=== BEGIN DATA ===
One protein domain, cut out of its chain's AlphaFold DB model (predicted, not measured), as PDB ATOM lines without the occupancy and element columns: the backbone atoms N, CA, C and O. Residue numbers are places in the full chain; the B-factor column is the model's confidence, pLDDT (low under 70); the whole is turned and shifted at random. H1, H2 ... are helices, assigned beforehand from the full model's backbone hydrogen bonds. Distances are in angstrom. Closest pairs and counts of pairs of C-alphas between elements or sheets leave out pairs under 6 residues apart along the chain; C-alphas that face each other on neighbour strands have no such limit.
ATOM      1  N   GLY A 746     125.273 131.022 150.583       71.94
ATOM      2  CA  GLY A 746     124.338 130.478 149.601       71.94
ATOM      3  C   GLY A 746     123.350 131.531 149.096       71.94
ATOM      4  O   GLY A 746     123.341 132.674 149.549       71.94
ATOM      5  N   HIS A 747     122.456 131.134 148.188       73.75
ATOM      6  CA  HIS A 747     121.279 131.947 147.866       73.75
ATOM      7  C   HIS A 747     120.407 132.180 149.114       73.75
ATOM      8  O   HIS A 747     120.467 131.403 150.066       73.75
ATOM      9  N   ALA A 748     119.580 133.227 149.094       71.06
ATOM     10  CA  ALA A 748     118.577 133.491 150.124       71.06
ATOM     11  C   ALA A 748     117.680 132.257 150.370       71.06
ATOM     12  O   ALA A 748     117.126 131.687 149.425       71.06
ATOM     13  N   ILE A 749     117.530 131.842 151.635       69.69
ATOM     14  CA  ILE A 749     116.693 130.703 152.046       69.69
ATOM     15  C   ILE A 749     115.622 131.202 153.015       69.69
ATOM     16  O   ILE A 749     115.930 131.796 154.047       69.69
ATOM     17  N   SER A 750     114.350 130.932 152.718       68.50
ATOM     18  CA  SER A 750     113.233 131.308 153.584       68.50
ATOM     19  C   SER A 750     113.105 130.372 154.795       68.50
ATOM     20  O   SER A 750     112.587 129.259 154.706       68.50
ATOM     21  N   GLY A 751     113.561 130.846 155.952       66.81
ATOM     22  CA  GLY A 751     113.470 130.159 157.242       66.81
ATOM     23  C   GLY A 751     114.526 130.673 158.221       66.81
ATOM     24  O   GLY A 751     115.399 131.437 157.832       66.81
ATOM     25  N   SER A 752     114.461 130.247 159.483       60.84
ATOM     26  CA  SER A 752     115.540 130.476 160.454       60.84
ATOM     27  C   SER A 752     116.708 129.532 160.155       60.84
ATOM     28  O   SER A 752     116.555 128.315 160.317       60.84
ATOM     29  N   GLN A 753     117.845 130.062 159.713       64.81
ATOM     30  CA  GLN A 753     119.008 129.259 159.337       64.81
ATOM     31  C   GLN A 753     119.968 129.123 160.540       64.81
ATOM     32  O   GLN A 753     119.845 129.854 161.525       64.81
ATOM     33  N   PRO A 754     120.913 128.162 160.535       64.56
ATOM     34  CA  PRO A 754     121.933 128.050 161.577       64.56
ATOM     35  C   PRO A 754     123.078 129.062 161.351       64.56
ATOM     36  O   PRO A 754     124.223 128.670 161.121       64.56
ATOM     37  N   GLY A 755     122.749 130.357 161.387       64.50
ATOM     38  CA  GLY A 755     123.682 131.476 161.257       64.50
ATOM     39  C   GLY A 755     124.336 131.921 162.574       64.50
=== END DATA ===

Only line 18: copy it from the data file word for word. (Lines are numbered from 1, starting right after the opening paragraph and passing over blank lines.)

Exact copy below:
ATOM     18  CA  SER A 750     113.233 131.308 153.584       68.50